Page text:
Juba was born in North Africa around 48 B.C., named after his father, Juba I, the King of Numidia. Shortly after the younger Juba’s birth, the elder Juba was defeated by Julius Caesar, after he had allied himself with Pompeius Magnus (Pompey the Great) in opposition to Caesar. Following this defeat, the kingdom was absorbed by Rome and became a Roman province. Though the downfall of his father was brought about indirectly by the hand of Caesar, the younger Juba was unharmed and brought to Rome where he was raised and educated, even given Roman citizenship. Following the assassination of Caesar in 44 B.C., Caesar’s grand-nephew and heir, Octavianus (Octavian), would eventually befriend Juba.
Also in the aftermath of the famous events of the Ides of March, Caesar’s former lover, Kleopatra VII of Egypt, had struck a military and personal alliance with Marcus Antonius (Marc Antony), Caesar’s closest friend and ally. The two combined their powers, aiming to augment the status and might of Egypt in opposition to Octavian and Rome. Antony and Kleopatra were married, and Kleopatra gave birth to fraternal twins, Alexander Helios and Kleopatra II Selene. Before the twins would turn 10, however, the alliance would come to an end, as Roman forces under Octavian and the combined troops of Antony and Kleopatra met at the Battle of Actium in 31 B.C. There the former emerged victorious and the latter met their fabled ends. Like Caesar did with the young Juba nearly 20 years prior, Octavian brought the two children to Rome, placing them in a military parade in order to celebrate his triumph, and ultimately leaving their upbringing to his elder sister (and Mark Antony’s former wife), Octavia Minor.
Further solidifying their friendship along with linking two great African dynasties, Augustus—Octavian’s new name following the commencement of the empire—arranged a marriage of Juba II to Kleopatra II Selene sometime between 26 and 20 B.C. In addition, Augustus granted to Juba and Kleopatra the Kingdom of Mauretania—a territory sharing some lands with that which Juba’s ancestors had once ruled. Though they had two children, it is unclear how long their marriage lasted. There is evidence of Juba marrying again in A.D. 6/7, this time to Glaphyra, the daughter-in-law of Herod the Great of Judea (Glaphyra’s first husband, Alexander, was executed in 7 B.C. for conspiracy). Not long after this marriage, however, Glaphyra fell in love with her former brother-in-law, Herod Archelaus, and left Juba to return to Judea. Juba himself died in A.D. 23, having seen much change to the geopolitical landscapes in his lifetime, as well as connecting with some of the most important names around the Mediterranean at that time.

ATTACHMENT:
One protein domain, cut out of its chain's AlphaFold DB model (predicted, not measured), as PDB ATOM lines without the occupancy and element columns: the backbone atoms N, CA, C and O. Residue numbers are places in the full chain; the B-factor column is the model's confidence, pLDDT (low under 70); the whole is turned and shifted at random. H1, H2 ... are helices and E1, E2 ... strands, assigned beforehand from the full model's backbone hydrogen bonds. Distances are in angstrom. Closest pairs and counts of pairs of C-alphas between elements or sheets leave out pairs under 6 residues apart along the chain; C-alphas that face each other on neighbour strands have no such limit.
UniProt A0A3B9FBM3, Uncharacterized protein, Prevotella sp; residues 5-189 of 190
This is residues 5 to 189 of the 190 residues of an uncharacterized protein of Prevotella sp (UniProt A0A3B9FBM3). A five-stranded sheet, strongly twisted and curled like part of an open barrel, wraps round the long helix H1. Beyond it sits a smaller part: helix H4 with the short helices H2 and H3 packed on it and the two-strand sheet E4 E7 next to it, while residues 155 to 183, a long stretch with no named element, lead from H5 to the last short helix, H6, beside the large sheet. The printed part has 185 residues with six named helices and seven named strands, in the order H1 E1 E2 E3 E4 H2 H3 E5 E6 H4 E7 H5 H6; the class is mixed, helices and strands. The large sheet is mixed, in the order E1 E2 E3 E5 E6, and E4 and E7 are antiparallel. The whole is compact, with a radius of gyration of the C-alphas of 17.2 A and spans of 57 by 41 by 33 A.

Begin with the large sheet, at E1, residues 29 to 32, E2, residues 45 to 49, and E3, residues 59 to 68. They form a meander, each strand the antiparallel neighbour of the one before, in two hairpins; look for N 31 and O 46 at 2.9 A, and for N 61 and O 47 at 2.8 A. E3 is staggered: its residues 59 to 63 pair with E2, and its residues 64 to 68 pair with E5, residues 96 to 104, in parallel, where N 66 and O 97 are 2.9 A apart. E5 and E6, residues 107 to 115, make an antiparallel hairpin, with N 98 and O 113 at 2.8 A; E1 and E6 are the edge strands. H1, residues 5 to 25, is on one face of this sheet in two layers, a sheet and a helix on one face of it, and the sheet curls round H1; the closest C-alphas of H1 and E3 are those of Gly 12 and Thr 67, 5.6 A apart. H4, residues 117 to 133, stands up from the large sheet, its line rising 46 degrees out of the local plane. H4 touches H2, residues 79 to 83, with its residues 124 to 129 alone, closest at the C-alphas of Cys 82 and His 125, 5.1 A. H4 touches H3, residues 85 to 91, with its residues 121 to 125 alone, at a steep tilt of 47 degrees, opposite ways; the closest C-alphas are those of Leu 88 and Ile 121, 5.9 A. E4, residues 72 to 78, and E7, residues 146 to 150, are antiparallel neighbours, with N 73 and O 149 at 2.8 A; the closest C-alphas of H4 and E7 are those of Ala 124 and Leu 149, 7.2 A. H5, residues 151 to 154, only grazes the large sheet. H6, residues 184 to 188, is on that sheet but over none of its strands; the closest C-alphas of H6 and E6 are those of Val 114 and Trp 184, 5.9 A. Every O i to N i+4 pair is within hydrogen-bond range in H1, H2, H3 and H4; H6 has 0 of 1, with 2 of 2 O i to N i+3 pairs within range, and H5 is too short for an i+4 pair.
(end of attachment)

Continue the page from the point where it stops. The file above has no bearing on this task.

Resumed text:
Our upcoming Official Auction of the 2020 N.Y.I.N.C. will present a rather exceptional silver denarius of Juba II, struck circa A.D. 11, featuring a portrait of the king on the obverse and a mighty North African elephant on the reverse. Certified by NGC as Ch AU⭑, Strike: 4/5 Surface: 5/5, this incredible coin offers stunning eye appeal and a handsome cabinet tone, and has garnered NGC’s coveted star designation. Undoubtedly, this denarius should attract a good deal of interest owing to its magnificent quality along with its connection to Juba II who was seemingly at the center of so many important lives during the end of the Roman Imperatorial period and the beginning of the Roman Empire.
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We are always seeking coins, medals, and pieces of paper money for our future sales, and are currently accepting submissions for our next Collectors Choice Online (CCO) auction in February 2020. Following that, our next showcase auction will be our Official Auction of the Hong Kong Show in March 2020—marking our tenth anniversary of auctions in Asia! If you would like to learn more about consigning, whether a singular item or an entire collection, please contact one of our consignment directors today and we will assist you in achieving the best possible return on your material.